Tropical jungle foliage in Okinawa

Public Transit isn’t an option

As previously stated it is really difficult to reach Hira Falls with public transit. From the south of the Island (Naha or Chatan for example), It would take you over 3 hours due to not many buses heading out this way and then being required to walk for a large portion down the quiet forest roads. This is not ideal in the hot Okinawan sun.


6 sprayed dots showing the entrance to  hira falls Japan

What to expect on the hike

Hike trailhead

First things first, it can be hard to find the entrance to the hiking trail. The Google location pin above brings you to a bend in the road that is wide enough for two cars to park (pictured) but it’s a few minutes walk from the trailhead (with 6 red dots). Be aware you may need to turn around to find it depending on the direction you came in.

The car park is NOT the start of the trail.

When you reach the location pin, look along the metal barriers for some red dots spray-painted on. These dots are the start of the trailhead and you’ll need to step over the barrier and head down the hill.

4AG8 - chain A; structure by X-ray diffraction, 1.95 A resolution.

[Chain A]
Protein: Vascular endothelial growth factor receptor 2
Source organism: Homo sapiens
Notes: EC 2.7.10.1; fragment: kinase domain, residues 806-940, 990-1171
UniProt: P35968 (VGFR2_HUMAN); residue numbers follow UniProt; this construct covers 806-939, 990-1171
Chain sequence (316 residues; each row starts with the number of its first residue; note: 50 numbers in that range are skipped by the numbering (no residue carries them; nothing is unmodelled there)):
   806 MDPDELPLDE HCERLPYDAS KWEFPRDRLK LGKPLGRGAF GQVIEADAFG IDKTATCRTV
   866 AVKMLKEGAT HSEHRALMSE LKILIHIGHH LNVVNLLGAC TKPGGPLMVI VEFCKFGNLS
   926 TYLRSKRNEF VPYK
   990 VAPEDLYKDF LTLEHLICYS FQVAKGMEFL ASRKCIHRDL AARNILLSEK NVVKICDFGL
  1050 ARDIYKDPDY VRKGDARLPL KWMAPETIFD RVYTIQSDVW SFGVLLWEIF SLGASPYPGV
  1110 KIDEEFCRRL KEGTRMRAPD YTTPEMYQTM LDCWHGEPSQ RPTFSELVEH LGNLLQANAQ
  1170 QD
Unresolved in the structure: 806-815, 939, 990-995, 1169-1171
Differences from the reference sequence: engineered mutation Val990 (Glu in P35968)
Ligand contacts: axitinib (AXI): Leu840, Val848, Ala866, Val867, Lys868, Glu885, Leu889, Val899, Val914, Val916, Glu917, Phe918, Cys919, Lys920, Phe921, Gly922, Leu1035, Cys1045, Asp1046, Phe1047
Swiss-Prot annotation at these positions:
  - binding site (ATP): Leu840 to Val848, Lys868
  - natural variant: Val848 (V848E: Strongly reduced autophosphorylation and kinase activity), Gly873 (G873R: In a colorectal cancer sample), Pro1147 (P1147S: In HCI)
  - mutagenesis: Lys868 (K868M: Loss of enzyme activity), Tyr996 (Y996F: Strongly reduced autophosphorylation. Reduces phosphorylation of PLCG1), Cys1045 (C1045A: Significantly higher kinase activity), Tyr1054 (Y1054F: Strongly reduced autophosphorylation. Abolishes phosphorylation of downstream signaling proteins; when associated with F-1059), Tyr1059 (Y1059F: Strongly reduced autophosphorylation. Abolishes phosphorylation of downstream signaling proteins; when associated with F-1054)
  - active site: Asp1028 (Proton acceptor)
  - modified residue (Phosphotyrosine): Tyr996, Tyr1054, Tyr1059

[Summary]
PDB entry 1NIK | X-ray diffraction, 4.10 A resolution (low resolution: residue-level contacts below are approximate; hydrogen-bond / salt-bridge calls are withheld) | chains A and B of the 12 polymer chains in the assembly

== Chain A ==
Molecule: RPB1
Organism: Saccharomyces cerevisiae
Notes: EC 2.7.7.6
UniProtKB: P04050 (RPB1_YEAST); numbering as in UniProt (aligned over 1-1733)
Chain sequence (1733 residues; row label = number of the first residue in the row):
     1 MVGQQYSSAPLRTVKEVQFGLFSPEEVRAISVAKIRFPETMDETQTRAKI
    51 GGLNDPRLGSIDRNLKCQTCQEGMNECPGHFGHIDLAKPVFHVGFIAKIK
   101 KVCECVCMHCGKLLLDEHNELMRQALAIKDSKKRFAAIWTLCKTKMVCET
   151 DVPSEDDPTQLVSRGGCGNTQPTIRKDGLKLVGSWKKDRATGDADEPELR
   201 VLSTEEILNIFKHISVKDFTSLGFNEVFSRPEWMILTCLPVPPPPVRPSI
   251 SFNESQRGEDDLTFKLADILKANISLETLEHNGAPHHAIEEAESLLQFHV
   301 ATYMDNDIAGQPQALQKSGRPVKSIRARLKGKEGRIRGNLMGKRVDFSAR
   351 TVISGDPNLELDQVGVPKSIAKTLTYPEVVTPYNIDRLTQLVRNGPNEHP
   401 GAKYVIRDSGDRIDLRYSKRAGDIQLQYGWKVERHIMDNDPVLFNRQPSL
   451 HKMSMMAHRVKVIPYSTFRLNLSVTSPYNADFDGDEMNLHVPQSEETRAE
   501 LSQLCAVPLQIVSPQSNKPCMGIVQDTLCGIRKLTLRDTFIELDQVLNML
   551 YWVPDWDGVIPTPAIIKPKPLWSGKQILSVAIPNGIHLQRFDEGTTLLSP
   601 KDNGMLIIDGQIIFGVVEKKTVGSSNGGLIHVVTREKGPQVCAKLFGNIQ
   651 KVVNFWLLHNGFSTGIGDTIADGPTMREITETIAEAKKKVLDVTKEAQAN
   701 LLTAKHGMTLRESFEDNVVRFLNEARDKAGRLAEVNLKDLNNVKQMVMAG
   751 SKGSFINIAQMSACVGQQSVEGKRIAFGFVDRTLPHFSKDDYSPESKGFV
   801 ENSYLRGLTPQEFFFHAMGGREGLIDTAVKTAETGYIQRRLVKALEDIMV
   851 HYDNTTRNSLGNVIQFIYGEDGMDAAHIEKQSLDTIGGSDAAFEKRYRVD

The walk will take you quickly down the hill until you reach the flat ground and a small narrow river in front of you.

You will need to cross a large log that is used as a bridge here using a tied rope which is used to assist visitors. Rest assured it is a narrow river so it shouldn’t take more than a few steps to get across.

jungle trails in Japan

You will get wet

As you progress through the trail there are sections where you will need to walk through the water. The water is not deep by any means but you can expect to get ankle deep. I would advise you to wear shoes that you don’t mind getting wet, so maybe don’t wear your favourite white Jordans.

As you walk along the trail you will also see a few blue ribbons tied around the trees which show you the direction towards the falls. After half of the trail, it becomes harder to spot them in the trees, but by this point, it’s very clear where you’re headed.

There is a small waterfall that you’ll see, and many people head over to it to enjoy a dip. Many people stop their journey here because they think this is the main waterfall – but it isn’t! Make sure to turn left and continue past the waterfall along the river, another 6-7 minutes of walking and you’ll reach the much taller one – Hira Falls. You’ll know it’s the right one because it’s located in a dead-end.

There is a deep pool beneath the falls that many people will swim in. It is deep enough to jump into, as many people will climb up the hill to the right side of the falls (where the rope is located) and jump in. However, this is at your own risk and not advised if you’re not a good swimmer.

There are no lifeguards or safety features by this waterfall. Please use caution.

Me at Hira Falls Okinawa, Japan

Tropical jungle walking tracks Japan

Hira Falls: Things to Know

Wildlife